Forbes described the uniqueness of NFTs by simply writing: “One NBA Top Shot clip, for example, is not equal to EVERYDAYS simply because they’re both NFTs.” (One NBA Top Shot clip isn’t even necessarily equal to another NBA Top Shot clip, for that matter.).”

How Does an NFT Work?

Since NFTs exist on blockchains, a distributed public ledger that keeps track of transactions, they work similarly to cryptocurrencies. Blockchain, of course, is the underlying process that makes both concepts possible.

NFTs are made, or what laymen may consider “minted,” from objects in the digital space that represent both tangible and intangible assets that may range from artwork, GIFs, videos and highlights, collector’s items, virtual avatars, video game skins, designer sneakers, music, and everything else under the digital sun (if the original creator wishes it).

NFTs can be so random that even tweets can count. Twitter co-founder Jack Dorsey announced that he’s putting up his first-ever tweet for sale as an NFT for more than $2.9 million.

First ever Tweet by Jack Dorsey worth nearly 3 million USD (Today Online)

At its very essence, The NFT craze takes striking similarities to the physical collector’s items industry — only digital. Instead of frequenting auctions and acquiring an actual Monet to hang on the wall, the buyer gets a GIF of the Nyan-Cat instead; or something similar to this effect.

Like real-life property, buyers get exclusive ownership rights. NFTs can only have one owner at a time. They do this using NFTs’ unique data that allows verification of ownership easy, and transfer tokens between owners can be checked with ease as well. Owners and creators are given the ability to store specific information within NFTs, and artists can even put their signature on their work through an NFT’s metadata.

Should You Buy NFTs?

Arry Yu, chair of the Washington Technology Industry Association Cascadia Blockchain Council and managing director of Yellow Umbrella Ventures, believes that it will depend on many factors.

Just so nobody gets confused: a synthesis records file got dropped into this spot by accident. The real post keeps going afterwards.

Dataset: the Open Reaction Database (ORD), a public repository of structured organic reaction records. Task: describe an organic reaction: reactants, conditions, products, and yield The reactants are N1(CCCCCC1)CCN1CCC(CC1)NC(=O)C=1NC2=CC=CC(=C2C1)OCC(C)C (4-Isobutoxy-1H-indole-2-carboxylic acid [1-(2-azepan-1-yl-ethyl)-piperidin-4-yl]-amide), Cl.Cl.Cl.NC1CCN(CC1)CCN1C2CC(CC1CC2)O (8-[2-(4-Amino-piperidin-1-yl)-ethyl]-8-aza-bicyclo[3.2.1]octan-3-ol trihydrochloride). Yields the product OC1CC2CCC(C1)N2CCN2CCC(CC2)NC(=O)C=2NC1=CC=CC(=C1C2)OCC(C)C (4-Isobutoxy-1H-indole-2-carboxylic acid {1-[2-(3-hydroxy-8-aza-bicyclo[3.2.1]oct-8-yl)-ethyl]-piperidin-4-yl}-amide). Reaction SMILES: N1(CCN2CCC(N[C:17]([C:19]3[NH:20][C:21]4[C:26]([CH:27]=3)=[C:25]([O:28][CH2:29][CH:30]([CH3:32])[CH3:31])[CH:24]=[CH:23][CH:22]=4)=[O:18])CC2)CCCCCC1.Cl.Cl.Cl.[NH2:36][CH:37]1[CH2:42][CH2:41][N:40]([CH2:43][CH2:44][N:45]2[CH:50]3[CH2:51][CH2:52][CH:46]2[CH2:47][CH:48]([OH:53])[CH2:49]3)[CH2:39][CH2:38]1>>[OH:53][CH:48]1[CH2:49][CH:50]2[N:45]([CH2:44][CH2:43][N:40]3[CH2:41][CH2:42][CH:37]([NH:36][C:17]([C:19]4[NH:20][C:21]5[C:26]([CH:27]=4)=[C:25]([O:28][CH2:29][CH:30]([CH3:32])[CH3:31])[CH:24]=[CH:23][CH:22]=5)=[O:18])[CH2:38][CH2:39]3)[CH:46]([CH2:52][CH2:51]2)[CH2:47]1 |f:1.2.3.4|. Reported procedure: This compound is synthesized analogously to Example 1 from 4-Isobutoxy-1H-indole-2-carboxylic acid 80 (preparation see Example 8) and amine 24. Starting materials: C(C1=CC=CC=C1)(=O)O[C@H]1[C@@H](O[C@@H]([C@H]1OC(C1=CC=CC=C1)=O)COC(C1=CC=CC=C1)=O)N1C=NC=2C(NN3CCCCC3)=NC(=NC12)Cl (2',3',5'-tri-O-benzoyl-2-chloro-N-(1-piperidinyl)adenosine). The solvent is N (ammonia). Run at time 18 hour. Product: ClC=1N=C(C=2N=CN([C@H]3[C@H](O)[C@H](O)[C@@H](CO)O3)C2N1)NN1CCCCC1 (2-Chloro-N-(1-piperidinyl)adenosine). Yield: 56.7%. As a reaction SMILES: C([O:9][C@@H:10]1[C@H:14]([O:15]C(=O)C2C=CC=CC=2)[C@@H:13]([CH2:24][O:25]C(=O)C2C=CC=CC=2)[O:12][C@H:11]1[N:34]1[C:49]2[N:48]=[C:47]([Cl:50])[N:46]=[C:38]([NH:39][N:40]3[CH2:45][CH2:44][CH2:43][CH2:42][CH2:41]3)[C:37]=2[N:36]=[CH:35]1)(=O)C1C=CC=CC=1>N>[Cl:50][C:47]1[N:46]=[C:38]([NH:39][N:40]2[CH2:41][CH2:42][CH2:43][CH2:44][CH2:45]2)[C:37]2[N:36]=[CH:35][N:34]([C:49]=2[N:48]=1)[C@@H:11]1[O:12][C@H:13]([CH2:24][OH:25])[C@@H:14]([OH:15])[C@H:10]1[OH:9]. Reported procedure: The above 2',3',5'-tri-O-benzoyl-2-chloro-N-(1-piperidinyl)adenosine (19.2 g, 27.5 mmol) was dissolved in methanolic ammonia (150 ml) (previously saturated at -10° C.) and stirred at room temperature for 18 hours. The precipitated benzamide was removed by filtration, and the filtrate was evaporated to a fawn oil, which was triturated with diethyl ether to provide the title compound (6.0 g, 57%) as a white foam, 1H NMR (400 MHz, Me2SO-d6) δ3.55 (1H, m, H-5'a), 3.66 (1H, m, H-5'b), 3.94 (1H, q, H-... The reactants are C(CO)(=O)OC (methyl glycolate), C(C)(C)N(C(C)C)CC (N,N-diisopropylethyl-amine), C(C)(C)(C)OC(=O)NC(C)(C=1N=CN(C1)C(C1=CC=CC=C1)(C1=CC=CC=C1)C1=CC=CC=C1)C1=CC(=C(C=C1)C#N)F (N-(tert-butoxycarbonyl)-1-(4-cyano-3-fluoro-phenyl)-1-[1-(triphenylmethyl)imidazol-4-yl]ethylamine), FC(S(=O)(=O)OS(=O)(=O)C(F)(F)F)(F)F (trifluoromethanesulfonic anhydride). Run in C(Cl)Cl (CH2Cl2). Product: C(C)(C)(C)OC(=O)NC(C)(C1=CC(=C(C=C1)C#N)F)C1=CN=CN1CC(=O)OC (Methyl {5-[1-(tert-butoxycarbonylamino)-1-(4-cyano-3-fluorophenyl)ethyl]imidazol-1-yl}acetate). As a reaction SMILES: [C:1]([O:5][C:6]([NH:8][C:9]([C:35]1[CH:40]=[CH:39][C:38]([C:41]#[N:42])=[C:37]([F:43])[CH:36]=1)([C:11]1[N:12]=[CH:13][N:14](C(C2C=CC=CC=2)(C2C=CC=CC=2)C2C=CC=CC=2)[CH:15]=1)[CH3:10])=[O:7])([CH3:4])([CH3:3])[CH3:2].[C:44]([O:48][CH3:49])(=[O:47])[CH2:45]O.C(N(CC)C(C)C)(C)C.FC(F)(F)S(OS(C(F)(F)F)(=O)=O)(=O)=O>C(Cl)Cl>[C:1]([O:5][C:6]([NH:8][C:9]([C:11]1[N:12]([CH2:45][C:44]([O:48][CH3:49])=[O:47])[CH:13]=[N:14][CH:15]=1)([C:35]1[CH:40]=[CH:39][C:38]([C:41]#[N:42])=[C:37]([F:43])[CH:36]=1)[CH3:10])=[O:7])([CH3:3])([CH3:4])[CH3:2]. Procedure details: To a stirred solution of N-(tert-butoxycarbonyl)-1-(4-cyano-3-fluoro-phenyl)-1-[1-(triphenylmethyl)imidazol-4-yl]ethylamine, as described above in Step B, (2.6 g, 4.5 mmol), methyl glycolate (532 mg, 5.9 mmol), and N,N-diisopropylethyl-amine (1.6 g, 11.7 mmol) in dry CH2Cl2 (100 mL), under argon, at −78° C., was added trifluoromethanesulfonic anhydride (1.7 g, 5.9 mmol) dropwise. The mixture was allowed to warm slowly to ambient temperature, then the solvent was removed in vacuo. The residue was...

“NFTs are risky because their future is uncertain, and we don’t yet have a lot of history to judge their performance,” she claims.

“Since NFTs are so new, it may be worth investing small amounts to try it out for now,” Yu added.

To make things short, buying NFTs will depend on personal decisions. It may be worth noting that the value of NFTs is based entirely on how much someone is willing to spend for them. This means prices are solely driven by demand instead of technical and economic indicators.

In case it may also be forgotten: NFTs are subject to capital gains taxes,  the same way when you sell stocks at a profit. As NFTs are considered collectibles, though, it is likely that they don’t receive the preferential long-term capital gains rates stocks have and may be taxed at higher collectibles tax rates. There is still an ongoing discussion within the IRS as they have yet to rule out what NFTs are considered for in matters of taxation.

These are NFTs in a nutshell. An asset with crazy variety and an extremely dynamic market. It bears similarities with real and physical industries and is a testament to the evolution of not only man but technology, business, and novelty.